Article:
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  Diet Review

Diet Evolution
Eat Great, Lose Weight
Eating Thin for Life
Enter the Zone
Idiot's Guide
Sugar Busters!
The Atkins Diet
The Balancing Act
Total Health Makeover

by Barbara Rolls, PhD, and Robert A. Barnett

GOOD NEWS: As with most "diet" books, Volumetrics promises to help you lose weight without feeling hungry or deprived, while eating whatever you like. But unlike the others, this book is based on scientific principles. The authors encourage moderation of sugar and fat intake; recommended calorie levels range from 1,400 to 2,600 calories per day; a passage focusing on the glycemic index of foods explains that it is a poor guide for food selection. The book includes menus, recipes and ideas for recipe modification. An entire chapter is devoted to listing the energy density of many common foods. Don't worry, it is designed for comparison -- you don't have to add or count anything to follow this plan.

EVEN BETTER: The scientific term "energy density" defines the key concept in Volumetrics. It is a property of food determined by the calories in a given portion, specifically weight (grams). Energy density affects satiety and how much food is eaten at a sitting. Studies have shown that individuals eat the same weight of food each day, regardless of the calorie and fat content. To better explain the concept, consider this example: For 100 calories, you could eat 1 ounce of jelly beans (10 large ones) or you could eat 2 3/4 cups of strawberries. Which is more filling? The strawberries have a lower energy density, a greater volume of food for the same calories as the jelly beans. The goal is to eat bigger foods that deliver fewer calories. The best way to accomplish that: cut the fat, then increase water and fiber.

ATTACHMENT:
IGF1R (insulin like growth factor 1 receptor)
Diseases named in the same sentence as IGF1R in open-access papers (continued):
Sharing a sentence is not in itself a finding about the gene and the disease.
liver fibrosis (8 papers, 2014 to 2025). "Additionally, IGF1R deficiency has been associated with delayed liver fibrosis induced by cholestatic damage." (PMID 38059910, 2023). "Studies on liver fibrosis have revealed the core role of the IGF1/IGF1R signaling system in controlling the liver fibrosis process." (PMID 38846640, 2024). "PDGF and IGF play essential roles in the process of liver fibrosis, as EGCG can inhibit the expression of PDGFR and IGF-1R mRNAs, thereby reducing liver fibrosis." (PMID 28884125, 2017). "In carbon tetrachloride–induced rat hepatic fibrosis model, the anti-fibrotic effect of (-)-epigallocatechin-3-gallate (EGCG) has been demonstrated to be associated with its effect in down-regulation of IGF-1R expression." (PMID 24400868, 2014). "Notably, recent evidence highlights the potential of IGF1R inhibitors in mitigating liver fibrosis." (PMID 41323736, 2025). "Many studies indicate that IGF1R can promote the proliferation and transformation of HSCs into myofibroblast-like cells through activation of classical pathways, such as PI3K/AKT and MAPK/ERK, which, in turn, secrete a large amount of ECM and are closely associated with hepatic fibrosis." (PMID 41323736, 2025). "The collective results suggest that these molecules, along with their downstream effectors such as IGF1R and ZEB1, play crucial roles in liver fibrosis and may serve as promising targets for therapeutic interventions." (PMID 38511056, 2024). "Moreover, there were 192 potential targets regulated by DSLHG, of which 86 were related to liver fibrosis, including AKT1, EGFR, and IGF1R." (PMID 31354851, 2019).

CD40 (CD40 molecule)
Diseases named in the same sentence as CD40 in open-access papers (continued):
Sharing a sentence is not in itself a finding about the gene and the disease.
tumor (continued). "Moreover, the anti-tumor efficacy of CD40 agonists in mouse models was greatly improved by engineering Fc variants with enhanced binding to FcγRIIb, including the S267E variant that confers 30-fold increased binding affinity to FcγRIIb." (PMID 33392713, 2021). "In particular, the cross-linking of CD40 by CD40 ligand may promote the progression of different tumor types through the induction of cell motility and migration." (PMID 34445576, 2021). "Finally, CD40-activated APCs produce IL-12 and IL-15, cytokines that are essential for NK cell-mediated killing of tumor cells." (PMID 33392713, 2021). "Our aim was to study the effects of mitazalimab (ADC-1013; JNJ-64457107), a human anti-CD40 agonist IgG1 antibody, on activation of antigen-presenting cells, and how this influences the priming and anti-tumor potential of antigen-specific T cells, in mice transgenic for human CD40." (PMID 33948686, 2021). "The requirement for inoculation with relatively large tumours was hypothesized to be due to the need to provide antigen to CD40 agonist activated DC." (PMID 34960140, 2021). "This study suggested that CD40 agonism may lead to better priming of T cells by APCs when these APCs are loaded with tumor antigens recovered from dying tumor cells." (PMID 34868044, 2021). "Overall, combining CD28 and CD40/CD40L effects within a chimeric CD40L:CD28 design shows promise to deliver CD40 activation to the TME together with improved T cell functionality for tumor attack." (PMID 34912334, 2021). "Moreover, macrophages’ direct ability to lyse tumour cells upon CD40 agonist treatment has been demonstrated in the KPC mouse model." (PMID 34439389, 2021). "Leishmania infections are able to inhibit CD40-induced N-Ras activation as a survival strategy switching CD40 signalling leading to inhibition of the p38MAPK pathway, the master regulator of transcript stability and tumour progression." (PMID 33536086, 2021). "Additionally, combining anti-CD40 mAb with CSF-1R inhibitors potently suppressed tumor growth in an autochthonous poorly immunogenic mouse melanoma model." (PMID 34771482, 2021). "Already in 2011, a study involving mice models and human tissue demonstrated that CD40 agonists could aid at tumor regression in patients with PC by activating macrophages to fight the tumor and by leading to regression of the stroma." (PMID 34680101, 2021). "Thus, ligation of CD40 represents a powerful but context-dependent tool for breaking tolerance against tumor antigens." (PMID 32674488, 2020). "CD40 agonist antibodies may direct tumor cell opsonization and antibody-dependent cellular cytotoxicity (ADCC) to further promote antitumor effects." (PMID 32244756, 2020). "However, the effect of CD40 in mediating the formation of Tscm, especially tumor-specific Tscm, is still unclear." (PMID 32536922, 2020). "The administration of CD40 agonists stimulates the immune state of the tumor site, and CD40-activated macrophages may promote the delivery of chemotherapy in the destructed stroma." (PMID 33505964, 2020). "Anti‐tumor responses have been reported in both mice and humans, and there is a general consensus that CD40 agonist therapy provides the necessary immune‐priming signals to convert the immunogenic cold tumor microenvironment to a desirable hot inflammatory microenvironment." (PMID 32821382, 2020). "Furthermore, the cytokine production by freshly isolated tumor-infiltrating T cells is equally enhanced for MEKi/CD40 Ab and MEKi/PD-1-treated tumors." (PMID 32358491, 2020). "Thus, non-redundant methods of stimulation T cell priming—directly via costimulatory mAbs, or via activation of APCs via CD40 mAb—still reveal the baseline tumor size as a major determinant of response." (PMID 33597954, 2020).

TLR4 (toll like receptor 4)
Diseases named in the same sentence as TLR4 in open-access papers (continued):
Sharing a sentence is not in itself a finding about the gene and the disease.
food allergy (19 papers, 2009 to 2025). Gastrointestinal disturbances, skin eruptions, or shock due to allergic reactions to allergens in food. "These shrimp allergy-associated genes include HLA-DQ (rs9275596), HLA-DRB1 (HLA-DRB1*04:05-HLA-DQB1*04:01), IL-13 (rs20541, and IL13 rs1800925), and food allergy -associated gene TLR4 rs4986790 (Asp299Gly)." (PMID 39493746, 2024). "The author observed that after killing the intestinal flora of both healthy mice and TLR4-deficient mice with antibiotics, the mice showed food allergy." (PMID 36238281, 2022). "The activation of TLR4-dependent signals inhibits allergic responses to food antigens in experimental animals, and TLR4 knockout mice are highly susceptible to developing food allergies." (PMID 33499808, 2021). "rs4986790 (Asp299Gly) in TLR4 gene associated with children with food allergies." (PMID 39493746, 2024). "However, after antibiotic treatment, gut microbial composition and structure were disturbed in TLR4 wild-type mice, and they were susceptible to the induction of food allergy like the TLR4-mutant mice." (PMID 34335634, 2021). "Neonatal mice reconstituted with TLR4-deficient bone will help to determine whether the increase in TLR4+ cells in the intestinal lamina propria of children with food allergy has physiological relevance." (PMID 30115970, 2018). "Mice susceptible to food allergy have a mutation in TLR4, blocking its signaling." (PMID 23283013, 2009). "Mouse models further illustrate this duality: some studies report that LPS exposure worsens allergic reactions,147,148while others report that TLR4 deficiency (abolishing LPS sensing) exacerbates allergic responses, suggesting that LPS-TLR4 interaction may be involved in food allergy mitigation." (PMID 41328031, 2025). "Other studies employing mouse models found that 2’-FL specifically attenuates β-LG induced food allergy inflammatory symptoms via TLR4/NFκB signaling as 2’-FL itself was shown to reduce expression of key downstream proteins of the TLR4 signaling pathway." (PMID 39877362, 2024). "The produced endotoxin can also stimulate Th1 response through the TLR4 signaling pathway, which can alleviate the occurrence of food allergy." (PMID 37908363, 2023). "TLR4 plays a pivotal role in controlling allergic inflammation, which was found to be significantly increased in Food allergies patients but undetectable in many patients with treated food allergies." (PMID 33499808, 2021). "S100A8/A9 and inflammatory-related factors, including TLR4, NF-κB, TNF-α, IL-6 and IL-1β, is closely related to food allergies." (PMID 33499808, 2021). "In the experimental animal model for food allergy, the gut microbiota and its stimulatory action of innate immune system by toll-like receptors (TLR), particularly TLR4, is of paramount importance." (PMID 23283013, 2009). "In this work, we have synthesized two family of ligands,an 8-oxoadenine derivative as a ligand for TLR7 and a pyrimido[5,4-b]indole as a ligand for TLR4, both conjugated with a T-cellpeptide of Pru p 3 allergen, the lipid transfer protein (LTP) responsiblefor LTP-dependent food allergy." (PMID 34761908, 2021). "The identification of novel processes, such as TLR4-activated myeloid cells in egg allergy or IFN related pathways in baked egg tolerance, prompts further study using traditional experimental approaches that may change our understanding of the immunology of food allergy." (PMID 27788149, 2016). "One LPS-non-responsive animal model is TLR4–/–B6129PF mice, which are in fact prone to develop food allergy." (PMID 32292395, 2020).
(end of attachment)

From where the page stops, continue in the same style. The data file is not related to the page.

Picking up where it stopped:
THE BEST: Water and fiber are vital components in our diet. They provide bulk without calories. So increasing the amount of fruits, vegetables and whole grains in our diet (items which are loaded with water and fiber) cuts calories per portion and lowers energy density. As for the authors' opinions of popular low-carbohydrate diets, they emphasize that it is added sugars, not naturally occurring ones, that should be of concern. (So keep the fruits, veggies and whole grains!) On exercise, the authors proclaim, "Becoming more active is the nearest thing in weight management to a magic bullet." And best of all is this piece of advice: "Listen to your body ... the more attuned to how satiated you are becoming as you eat a meal or snack, the easier it will be to eat just enough food for your body." Volumetrics is a sensible plan for anyone, an interesting way of looking at food and learning how to fill up on fewer calories.





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